(And how I juggled a newborn baby and a 3-meter long sideboard)
Often business ideas are born from a situation of need. The need for change, or the need for more creativity and freedom. A niggle to do something else in life. And sometimes they are born because you live in a place where your shopping needs aren’t met 😂.
This is a story about the time when I decided to start a vintage furniture shop in rural Scotland, with no experience of running a shop whatsoever. To go with Pippi Longstocking‘s quote: ‘I have never done it before, so I think I can probably do it’. Right?
About 12 years ago, my first ever business idea was born out of the need to buy more funky furniture for my new home! I could not find ANYTHING I liked in the stores in Aberdeen, where we lived.
I yearned for quirky, colourful and soulful pieces, and all I found was mass produced, boring and beige.
I suddenly thought: if there is nothing here, I’ll start selling it myself! And so I did.
A seed was planted.
Planning for the big launch of my creative business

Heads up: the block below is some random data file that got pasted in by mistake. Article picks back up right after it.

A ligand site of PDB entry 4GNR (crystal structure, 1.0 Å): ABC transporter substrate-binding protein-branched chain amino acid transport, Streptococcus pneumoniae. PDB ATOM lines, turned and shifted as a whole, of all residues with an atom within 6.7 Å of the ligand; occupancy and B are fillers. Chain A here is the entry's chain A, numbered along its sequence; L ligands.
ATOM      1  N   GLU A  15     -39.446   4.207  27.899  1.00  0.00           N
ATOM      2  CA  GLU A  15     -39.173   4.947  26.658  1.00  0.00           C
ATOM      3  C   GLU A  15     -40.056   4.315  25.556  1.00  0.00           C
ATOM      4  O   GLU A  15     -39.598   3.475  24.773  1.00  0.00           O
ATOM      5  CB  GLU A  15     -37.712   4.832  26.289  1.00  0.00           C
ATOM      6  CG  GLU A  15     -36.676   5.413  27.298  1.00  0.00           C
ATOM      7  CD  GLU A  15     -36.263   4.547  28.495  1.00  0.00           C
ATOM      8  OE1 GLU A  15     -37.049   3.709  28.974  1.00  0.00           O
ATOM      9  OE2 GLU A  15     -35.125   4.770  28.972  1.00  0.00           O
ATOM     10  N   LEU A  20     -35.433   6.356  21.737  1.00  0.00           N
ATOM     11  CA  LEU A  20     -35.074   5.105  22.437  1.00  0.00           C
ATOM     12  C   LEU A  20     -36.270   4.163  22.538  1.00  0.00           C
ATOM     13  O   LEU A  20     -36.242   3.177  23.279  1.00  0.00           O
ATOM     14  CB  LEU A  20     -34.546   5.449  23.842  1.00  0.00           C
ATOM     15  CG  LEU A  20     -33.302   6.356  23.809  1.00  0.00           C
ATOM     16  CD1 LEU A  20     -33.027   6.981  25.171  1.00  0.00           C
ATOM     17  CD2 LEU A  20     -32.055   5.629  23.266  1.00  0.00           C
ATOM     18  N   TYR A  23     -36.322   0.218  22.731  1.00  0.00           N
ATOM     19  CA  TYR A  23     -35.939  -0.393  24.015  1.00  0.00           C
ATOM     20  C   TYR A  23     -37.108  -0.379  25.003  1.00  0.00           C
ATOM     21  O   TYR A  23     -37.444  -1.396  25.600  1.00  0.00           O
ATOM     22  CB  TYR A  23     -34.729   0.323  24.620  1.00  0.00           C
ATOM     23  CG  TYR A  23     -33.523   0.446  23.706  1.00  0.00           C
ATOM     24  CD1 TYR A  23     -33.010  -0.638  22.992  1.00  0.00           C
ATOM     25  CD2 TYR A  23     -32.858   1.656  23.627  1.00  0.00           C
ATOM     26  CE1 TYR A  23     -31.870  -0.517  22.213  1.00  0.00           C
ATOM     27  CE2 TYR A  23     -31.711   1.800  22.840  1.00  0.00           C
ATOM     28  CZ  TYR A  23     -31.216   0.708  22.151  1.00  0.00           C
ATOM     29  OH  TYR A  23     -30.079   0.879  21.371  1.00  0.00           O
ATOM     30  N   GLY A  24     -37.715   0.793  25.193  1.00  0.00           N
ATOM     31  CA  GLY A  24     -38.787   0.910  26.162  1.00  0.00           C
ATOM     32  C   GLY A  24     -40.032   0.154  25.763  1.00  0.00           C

I started jotting down ideas in my journal, sketched my future shop front, stuck down images I liked, imagined the things I would sell.
I started doing market research, and signed up for a few free local business courses (all boring and not relevant to a creative business at all!). I talked to other shop owners to understand what was required.
I booked a trip to Copenhagen for inspiration (oh my god, that city is design heaven!).
I kept working on my ideas, dreaming, picturing it in my head, talking about it to friends. Being so excited about getting closer to perhaps actually doing it. Meanwhile…keeping it a secret from my employer.
And then I got pregnant, and had my son, in December 2011.
Did my plans get shelved?
Once I have an idea in my head, I bring it to fruition. I registered as self-employed on the first day of my maternity leave. Yup, that’s how I roll. During the ‘nesting phase’ I bought a sewing machine, and started making cool looking throw pillows, and collected small vintage items.